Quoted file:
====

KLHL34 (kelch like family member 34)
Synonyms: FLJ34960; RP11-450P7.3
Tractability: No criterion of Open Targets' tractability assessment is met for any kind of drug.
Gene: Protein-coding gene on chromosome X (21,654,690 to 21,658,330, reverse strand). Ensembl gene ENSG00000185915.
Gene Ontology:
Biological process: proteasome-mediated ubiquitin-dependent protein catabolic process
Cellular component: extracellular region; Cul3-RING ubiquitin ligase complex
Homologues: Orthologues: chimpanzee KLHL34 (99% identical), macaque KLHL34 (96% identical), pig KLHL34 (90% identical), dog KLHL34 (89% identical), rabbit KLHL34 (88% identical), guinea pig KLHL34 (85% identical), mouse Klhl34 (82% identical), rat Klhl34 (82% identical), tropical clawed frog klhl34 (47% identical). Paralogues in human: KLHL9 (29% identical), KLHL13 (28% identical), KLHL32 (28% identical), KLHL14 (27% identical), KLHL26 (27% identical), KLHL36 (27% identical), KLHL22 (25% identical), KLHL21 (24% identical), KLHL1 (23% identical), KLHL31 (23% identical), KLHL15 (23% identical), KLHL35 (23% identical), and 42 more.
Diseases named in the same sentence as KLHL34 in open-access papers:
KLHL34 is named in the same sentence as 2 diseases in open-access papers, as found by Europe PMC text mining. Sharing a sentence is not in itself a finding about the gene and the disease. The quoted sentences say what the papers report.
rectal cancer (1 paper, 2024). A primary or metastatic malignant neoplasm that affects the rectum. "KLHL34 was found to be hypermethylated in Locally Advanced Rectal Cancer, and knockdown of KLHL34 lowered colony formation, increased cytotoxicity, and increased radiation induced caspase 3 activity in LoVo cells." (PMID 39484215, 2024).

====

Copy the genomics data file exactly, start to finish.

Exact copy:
KLHL34 (kelch like family member 34)
Synonyms: FLJ34960; RP11-450P7.3
Tractability: No criterion of Open Targets' tractability assessment is met for any kind of drug.
Gene: Protein-coding gene on chromosome X (21,654,690 to 21,658,330, reverse strand). Ensembl gene ENSG00000185915.
Gene Ontology:
Biological process: proteasome-mediated ubiquitin-dependent protein catabolic process
Cellular component: extracellular region; Cul3-RING ubiquitin ligase complex
Homologues: Orthologues: chimpanzee KLHL34 (99% identical), macaque KLHL34 (96% identical), pig KLHL34 (90% identical), dog KLHL34 (89% identical), rabbit KLHL34 (88% identical), guinea pig KLHL34 (85% identical), mouse Klhl34 (82% identical), rat Klhl34 (82% identical), tropical clawed frog klhl34 (47% identical). Paralogues in human: KLHL9 (29% identical), KLHL13 (28% identical), KLHL32 (28% identical), KLHL14 (27% identical), KLHL26 (27% identical), KLHL36 (27% identical), KLHL22 (25% identical), KLHL21 (24% identical), KLHL1 (23% identical), KLHL31 (23% identical), KLHL15 (23% identical), KLHL35 (23% identical), and 42 more.
Diseases named in the same sentence as KLHL34 in open-access papers:
KLHL34 is named in the same sentence as 2 diseases in open-access papers, as found by Europe PMC text mining. Sharing a sentence is not in itself a finding about the gene and the disease. The quoted sentences say what the papers report.
rectal cancer (1 paper, 2024). A primary or metastatic malignant neoplasm that affects the rectum. "KLHL34 was found to be hypermethylated in Locally Advanced Rectal Cancer, and knockdown of KLHL34 lowered colony formation, increased cytotoxicity, and increased radiation induced caspase 3 activity in LoVo cells." (PMID 39484215, 2024).